While it is estimated that women and girls make up over 70% of all human trafficking victims because they tend to be trafficked for marriage or sexual slavery, the UN report found that men and boys tend to be exploited for forced labor, porters, soldiers and slaves. The number of male trafficking victims globally has increased from 13% in 2004 to 21% in 2014. In addition, it is also estimated that the percentage of trafficking victims placed into forced labor has risen from 32% in 2007 to 38% in 2014, and of that 38%, almost two-thirds were male.

The UNODC’S global report on trafficking reported that children account for nearly a third of all human trafficking victims worldwide. In regions such as sub-Saharan Africa, Central America, and the Caribbean, the number is increasing to around two-thirds.

Head of the UN Office on Drugs and crime, Yury Fedotov, highlights how those fleeing their countries from conflict are more vulnerable and prone to human trafficking, due to their devastating situation;

“The rapid increase in the number of Syrian victims of trafficking in persons following the start of the conflict there, for instance, seems to be one example of how these vulnerabilities play out.”

According to an EU report on human trafficking, which was conducted at the beginning of 2016, criminal gangs were the main perpetrators that were forcing and exploiting refugees and migrants into sex work and other forms of slavery. The report estimated that around 96,000 unaccompanied children claimed asylum in Europe in 2015, which is around one-fifth of the total number of child refugees in Europe. However, the EU police agency reported in early 2016 that around 10,000 of unaccompanied child refugees and migrants went missing since arriving in Europe. During this time, around 4,700 child refugees had been missing, according to German authorities

It was estimated that Human smugglers have taken advantage of hundreds of vulnerable refugees, in order to make a profit by exploiting refugee’s misery. Last year it was reported that human smugglers accumulated a record profit between £2bn and £4bn ($3bn-$6bn.) Many refugees have little knowledge about asylum, therefore they are more likely to seek help from human smugglers, which is why human smugglers made such a large profit off of refugees last year.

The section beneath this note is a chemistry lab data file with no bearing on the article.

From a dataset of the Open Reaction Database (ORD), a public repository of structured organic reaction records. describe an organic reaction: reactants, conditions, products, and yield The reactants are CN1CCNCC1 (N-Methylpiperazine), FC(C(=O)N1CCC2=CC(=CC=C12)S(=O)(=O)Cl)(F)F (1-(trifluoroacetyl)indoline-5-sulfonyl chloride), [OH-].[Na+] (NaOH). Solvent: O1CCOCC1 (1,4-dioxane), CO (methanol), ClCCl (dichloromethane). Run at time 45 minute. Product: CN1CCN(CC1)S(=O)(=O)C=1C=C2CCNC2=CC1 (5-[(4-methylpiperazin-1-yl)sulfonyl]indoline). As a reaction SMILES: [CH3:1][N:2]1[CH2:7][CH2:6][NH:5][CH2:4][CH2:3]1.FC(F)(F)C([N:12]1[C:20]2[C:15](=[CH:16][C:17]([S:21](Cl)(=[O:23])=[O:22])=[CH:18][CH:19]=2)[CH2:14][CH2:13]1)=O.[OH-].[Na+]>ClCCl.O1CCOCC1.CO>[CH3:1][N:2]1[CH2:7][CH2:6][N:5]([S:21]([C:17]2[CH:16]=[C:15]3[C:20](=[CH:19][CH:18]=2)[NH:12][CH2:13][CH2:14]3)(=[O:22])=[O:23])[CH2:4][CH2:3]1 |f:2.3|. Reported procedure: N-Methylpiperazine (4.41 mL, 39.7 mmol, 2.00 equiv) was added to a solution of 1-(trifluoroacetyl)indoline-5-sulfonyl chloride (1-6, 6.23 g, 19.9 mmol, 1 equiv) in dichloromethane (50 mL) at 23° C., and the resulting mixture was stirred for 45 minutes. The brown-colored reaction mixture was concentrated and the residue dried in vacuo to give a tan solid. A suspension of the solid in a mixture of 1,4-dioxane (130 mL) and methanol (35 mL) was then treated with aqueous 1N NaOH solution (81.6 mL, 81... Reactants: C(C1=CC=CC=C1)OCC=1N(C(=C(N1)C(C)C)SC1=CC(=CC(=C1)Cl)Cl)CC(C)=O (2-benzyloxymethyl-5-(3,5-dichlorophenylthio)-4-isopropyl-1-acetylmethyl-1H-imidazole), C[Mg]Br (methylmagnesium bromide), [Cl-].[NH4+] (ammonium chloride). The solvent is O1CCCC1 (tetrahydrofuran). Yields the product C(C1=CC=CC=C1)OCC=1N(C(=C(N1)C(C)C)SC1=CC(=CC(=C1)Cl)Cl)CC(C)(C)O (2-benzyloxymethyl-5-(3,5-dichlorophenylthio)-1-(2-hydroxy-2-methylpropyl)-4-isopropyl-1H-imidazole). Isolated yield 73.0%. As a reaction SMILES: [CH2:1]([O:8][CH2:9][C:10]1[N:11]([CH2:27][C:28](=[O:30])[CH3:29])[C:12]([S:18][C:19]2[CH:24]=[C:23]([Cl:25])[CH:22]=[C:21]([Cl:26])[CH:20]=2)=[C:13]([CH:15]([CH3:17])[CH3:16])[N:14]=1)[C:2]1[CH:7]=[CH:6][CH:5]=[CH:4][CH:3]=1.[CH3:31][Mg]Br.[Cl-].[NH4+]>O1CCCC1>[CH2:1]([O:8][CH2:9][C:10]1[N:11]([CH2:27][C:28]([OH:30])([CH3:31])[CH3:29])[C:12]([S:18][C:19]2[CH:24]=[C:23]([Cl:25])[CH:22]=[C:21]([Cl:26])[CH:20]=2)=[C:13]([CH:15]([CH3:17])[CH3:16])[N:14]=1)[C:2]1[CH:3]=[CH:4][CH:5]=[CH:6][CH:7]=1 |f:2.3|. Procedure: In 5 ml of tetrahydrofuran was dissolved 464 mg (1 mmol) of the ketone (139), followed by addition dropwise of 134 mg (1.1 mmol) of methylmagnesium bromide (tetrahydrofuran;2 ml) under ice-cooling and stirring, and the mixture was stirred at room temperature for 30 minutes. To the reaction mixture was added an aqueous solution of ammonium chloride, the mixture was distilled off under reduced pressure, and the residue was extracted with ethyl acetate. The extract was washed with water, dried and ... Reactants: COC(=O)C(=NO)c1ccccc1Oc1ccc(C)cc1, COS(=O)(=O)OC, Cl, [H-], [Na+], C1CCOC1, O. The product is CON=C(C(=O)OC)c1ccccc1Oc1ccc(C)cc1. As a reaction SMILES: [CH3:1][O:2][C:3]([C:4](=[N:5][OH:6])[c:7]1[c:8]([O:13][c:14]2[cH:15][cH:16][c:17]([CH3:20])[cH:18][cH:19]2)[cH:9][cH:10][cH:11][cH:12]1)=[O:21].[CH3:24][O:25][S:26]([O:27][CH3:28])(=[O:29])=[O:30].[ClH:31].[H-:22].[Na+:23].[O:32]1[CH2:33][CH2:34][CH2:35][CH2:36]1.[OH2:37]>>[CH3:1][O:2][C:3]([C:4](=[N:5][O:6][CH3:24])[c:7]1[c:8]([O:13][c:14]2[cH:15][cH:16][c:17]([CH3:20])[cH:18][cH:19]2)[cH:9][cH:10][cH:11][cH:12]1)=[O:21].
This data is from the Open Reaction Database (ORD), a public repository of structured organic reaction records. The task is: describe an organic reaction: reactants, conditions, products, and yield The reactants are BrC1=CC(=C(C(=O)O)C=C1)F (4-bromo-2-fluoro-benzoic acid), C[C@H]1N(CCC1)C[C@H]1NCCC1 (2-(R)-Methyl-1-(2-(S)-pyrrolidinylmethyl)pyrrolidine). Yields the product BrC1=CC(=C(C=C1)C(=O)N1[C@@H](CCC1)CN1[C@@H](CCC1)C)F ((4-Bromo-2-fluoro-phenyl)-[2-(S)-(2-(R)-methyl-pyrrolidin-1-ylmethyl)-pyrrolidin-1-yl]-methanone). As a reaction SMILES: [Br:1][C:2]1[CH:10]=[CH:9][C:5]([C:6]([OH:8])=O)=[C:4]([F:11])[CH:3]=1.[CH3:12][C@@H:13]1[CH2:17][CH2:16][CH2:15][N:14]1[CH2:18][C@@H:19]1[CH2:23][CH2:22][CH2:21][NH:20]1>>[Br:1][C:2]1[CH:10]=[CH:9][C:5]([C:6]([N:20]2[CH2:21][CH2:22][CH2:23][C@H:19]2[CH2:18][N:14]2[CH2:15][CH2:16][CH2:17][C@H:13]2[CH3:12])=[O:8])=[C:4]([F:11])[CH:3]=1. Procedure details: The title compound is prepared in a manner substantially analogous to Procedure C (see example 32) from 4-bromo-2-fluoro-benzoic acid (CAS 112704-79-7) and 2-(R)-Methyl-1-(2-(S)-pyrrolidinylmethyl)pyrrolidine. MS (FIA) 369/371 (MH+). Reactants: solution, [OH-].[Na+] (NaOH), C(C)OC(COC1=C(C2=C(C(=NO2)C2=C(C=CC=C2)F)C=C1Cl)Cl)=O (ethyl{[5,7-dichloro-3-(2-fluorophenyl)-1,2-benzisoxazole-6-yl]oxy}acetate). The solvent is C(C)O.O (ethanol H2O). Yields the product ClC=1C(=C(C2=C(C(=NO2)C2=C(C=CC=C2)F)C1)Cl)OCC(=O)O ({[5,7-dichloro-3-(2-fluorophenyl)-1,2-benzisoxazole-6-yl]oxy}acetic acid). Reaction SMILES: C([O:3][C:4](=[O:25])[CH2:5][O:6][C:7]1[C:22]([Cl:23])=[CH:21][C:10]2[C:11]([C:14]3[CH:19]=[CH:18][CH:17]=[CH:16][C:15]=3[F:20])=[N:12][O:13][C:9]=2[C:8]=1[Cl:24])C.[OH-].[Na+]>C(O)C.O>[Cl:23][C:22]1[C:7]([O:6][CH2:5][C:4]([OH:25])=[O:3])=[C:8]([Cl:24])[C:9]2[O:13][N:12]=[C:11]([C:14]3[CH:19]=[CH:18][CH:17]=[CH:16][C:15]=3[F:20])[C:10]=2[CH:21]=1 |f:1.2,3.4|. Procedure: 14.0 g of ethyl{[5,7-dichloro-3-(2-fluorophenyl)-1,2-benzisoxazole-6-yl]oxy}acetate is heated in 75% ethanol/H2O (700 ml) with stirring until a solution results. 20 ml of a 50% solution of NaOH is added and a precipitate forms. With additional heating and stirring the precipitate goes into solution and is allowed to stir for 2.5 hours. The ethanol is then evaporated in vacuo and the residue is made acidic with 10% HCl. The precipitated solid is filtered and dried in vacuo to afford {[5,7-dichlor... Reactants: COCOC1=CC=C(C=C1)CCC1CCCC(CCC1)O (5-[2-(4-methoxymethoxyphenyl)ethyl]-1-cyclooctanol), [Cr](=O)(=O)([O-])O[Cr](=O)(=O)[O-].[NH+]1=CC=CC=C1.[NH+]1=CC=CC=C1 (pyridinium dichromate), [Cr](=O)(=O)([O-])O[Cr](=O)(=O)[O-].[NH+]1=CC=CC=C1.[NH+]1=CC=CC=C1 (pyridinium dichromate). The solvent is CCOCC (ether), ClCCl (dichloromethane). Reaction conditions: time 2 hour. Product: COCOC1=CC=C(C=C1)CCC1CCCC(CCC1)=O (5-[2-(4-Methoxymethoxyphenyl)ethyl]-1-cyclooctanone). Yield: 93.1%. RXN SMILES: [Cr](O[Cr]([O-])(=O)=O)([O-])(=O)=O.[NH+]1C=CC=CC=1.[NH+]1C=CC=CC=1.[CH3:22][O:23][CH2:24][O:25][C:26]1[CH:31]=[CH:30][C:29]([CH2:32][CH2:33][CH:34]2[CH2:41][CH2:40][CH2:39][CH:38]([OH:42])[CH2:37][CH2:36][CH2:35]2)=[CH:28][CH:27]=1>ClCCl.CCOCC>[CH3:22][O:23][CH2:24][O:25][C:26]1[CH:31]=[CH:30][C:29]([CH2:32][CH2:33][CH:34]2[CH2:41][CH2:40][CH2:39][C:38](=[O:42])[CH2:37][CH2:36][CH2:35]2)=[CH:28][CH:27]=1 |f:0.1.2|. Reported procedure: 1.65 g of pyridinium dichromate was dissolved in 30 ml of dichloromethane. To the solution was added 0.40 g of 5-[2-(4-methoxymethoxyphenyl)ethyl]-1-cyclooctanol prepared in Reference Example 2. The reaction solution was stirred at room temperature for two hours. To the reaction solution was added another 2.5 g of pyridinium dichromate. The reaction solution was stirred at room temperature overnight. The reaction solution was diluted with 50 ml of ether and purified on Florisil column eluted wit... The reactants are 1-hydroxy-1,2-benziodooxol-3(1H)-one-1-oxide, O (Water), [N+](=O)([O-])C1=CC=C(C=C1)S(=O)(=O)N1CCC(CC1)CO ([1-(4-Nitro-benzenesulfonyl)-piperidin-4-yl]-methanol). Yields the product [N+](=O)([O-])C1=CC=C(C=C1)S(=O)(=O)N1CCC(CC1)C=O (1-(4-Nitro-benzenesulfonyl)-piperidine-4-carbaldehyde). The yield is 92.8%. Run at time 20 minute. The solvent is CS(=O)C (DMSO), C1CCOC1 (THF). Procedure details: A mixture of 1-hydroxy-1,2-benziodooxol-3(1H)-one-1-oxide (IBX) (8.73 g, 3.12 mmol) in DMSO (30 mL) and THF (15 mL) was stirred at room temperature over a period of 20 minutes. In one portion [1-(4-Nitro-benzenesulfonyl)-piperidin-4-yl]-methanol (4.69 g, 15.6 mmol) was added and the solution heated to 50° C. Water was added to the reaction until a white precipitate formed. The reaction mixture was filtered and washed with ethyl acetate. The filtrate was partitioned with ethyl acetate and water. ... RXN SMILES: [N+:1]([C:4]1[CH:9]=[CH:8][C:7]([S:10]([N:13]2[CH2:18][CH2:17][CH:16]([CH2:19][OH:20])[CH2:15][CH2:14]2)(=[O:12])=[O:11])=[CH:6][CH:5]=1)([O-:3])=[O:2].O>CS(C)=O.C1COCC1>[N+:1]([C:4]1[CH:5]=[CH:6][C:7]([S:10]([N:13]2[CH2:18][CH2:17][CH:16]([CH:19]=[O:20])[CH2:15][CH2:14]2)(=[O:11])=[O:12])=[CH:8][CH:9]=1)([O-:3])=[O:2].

calais.jpgImage of Calais Jungle camp via Getty Images

The Calais Jungle camp is a refugee camp in Calais, France, and is a prime example of the horrible conditions that some refugees have to endure, and how these refugees are vulnerable to human traffickers. The camp consists of disgusting living conditions, very basic shelter, inadequate hygiene, and little personal security. The estimated number of refugees living in the camp varies, as an operation to clear the camp has taken place since October 2016. It is currently estimated that roughly 6,000 people have been living there since the dismantling of the camp. Many of these refugees have fallen victim to human trafficking and young girls are at high risk of sexual exploitation.

The US Department of State uploaded ’15 Ways You Can Help Fight Human Trafficking’ on their website, in order for you to become more informed on the issue and what you can do to help tackle it. Donating to NGO’s can also provide refugees with safer living situations that will reduce the risk of sexual exploitation and other forms of slavery. Donating to NGO’s such as UNICEF, Oxfam, Rescue.org, Refugee Action and much more can help improve the life’s of refugees while tackling human trafficking.